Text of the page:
Based on the survey results, single household occupants spend $3,071 per month on the above necessities while couples without children spend $5,413. Single-parent households spend $4,691 monthly, and couples with children spend $7,341.

Montly results from the survey of Household spending, 2017 in Canada.

Source: Survey of Household Spending, 2017

Key Takeaways: Household and Family Budgeting

Creating a household or family budget may seem like a daunting task – but don’t let it intimidate you. A budget is an extremely helpful resource that allows you to track your spending, know your net income, and work towards your financial goals.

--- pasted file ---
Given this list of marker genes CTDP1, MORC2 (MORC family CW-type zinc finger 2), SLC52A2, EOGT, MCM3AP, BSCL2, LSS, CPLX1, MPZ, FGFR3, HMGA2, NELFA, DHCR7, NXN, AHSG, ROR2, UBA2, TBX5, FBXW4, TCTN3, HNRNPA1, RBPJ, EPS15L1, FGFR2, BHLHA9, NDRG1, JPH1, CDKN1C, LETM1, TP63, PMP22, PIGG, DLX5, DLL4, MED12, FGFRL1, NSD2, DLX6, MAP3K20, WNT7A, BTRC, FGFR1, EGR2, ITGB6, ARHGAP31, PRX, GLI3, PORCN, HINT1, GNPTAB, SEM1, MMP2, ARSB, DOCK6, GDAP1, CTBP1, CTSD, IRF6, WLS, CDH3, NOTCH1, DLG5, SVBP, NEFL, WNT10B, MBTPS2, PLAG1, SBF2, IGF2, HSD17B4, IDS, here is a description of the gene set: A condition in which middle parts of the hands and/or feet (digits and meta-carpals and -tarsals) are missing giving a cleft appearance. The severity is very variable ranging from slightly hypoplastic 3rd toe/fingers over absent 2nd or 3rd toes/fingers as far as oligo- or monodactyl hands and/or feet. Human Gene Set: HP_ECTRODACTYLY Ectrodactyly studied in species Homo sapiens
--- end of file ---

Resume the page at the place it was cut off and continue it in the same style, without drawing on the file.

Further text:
It will improve your finances and help you pay bills on time because you’ll have a clear idea of what you’re spending versus what you’re bringing in.

Many people don’t keep a budget and tend to overspend – don’t let that be you! There are plenty of free tools and online resources available to help you sort out your expenses and plan for the future.

Make sure you set goals and keep them in mind, especially when budgeting gets frustrating. It takes practice, but practice makes perfect. Having a clear, effective budget will ensure you’re able to pay your bills and build up savings for fun activities or unexpected expenses down the road.

Even when you try to stick to a budget, unanticipated life events happen. If you need some extra cash quickly, get a loan with iCASH. We offer small money loans of up to $1,500, quickly and safely online every day of the week 24 hours a day.